On 9 October 2013, Professor Samuel Issacharoff discussed his upcoming article, The Democratic Risk to Democratic Transitions, at the Constitutional Transitions & Global and Comparative Law Colloquium. Issacharoff is the Bonnie and Richard Reiss Professor of Constitutional Law at NYU School of Law. Issacharoff had presented the paper earlier this year as the lead paper on a panel at the 5th Constitutional Court Review Symposium in Johannesburg, South Africa. The paper will appear in Volume 5 of the Constitutional Court Review later this year.
The article examines the relation between the South African Constitutional Court and the institutions of democratic governance in that country. Issacharoff begins by dividing South African constitutional oversight of politics into three phases. In the first instance, and focused primarily on the historic Certification Decision of 1996, the Court enshrined a period of constrained democracy that eased the transition from apartheid. In the second period, the Court continued to exercise its role as protector of individual rights on important matters such as the death penalty and gay marriage, but exercised great restraint in not preempting parliamentary fiscal and policy decisions in cases regarding matters such as demands for property and medical assistance. Yet, this was also the period in which a post-Mandela African National Congress-dominated government used its legislative super-majority to begin constricting its political accountability and the Court basically did not interfere with the ANC’s consolidation of political power.
After a period of relative quiescence as to democratic governance, the Constitutional Court appears to be entering a third period, one whose progress is far from set, but meriting of notice. The defining feature of this latest phase is that the ANC is now the established and dominant political force in the country and, thus far, faces no significant political opposition. As is often the case when electoral competition recedes, the dominant party becomes the center for all political and economic dealings with the government, and an incestuous breed of self-serving politics starts to take hold. In this third period, the Court is confronting some of the efforts of the ANC government to place itself beyond customary forms of legal and democratic accountability. The political transcendence of the ANC limits the ability of the political system to correct course or, at the very least, has frustrated many efforts to date.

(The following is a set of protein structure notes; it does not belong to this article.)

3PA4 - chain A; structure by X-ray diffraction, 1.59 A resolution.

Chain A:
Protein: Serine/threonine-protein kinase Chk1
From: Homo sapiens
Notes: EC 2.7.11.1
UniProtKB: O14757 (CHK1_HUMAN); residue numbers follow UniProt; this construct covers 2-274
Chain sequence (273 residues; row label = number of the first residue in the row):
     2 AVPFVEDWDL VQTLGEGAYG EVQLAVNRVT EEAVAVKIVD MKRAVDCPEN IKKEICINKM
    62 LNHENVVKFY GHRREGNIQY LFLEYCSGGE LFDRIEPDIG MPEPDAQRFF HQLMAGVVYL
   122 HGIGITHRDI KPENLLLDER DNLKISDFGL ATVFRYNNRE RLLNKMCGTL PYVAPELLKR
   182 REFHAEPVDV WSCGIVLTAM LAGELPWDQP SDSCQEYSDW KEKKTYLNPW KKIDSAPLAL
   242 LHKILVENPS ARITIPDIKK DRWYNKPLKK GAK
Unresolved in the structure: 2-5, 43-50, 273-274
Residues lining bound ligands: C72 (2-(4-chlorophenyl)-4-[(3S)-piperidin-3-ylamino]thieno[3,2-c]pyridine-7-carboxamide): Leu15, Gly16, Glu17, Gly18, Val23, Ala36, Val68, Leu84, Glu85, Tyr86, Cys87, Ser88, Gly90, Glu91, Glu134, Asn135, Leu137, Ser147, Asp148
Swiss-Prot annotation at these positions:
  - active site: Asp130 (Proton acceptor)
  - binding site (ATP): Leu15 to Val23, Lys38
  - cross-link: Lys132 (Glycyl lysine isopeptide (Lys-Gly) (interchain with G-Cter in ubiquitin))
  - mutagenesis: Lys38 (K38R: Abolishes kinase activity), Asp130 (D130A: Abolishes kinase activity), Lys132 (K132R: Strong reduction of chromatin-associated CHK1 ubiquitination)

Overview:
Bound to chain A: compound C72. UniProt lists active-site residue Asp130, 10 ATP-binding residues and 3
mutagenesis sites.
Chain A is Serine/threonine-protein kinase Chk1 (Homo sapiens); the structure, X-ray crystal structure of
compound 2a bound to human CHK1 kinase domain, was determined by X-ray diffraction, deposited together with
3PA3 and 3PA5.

Issacharoff’s inquiry then shifts to the jurisprudence of a court confronting the consolidation of one-party dominance. The recent decisions of the South African court are contrasted with other leading cases, primarily from Colombia and India, to develop a constitutional concept of accountability even in the absence of direct electoral competition. The article ends with a critique of the efforts to develop such doctrinal coherence thus far in South Africa.
During the packed colloquium session, Issacharoff delved into the question of how a constitutional court operating in a dominant-party democracy should position itself. On the one hand, its task is to interpret and uphold the constitution, which in this context necessarily requires the court to rule against the majority party in certain cases in order to protect minority interests. On the other, if the court issues too many decisions that anger the dominant party, the political branches can weaken or ignore the court in a variety of ways. Issacharoff and the colloquium attendees discussed some of the strategies a court in a dominant-party democracy could use to play a meaningful role in constraining the majority while shielding themselves from political attack.